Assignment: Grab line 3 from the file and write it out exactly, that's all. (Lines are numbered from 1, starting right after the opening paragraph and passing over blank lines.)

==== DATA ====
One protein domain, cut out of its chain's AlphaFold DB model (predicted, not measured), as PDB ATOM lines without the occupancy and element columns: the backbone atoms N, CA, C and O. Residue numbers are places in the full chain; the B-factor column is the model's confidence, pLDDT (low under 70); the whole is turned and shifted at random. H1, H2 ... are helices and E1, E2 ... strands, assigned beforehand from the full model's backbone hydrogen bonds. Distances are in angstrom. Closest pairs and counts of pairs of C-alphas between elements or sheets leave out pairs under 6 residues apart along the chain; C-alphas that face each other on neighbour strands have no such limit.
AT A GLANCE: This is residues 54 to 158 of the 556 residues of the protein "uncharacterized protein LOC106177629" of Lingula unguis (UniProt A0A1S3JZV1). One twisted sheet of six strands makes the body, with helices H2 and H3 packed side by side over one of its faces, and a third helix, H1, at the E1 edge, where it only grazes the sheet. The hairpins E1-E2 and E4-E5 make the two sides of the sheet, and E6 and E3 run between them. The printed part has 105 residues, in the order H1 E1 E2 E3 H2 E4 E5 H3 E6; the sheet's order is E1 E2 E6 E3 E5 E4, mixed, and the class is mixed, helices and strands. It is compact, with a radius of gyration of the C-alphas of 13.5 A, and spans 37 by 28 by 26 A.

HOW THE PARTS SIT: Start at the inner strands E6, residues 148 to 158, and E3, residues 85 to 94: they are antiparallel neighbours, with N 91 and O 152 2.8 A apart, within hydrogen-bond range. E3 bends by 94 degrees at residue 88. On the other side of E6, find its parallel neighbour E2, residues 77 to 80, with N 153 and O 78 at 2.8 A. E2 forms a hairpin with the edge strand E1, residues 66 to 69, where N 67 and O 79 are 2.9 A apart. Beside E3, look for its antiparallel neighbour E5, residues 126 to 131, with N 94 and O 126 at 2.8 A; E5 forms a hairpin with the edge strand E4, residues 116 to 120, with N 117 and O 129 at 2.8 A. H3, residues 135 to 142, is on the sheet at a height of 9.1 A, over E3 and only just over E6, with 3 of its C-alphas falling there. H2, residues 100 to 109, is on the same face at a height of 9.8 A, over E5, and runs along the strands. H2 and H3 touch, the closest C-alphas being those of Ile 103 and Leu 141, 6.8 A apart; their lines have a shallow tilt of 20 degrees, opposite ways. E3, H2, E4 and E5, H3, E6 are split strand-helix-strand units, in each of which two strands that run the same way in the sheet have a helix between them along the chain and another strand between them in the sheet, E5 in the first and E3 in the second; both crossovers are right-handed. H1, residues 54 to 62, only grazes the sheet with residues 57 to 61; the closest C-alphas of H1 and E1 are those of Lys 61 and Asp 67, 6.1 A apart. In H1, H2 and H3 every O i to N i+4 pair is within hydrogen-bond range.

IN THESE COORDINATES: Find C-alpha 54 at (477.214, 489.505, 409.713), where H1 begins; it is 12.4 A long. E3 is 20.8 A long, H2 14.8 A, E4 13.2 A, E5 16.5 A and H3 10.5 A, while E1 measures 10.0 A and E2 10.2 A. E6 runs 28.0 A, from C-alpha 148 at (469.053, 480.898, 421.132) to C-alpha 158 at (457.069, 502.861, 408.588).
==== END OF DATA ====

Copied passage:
IN THESE COORDINATES: Find C-alpha 54 at (477.214, 489.505, 409.713), where H1 begins; it is 12.4 A long. E3 is 20.8 A long, H2 14.8 A, E4 13.2 A, E5 16.5 A and H3 10.5 A, while E1 measures 10.0 A and E2 10.2 A. E6 runs 28.0 A, from C-alpha 148 at (469.053, 480.898, 421.132) to C-alpha 158 at (457.069, 502.861, 408.588).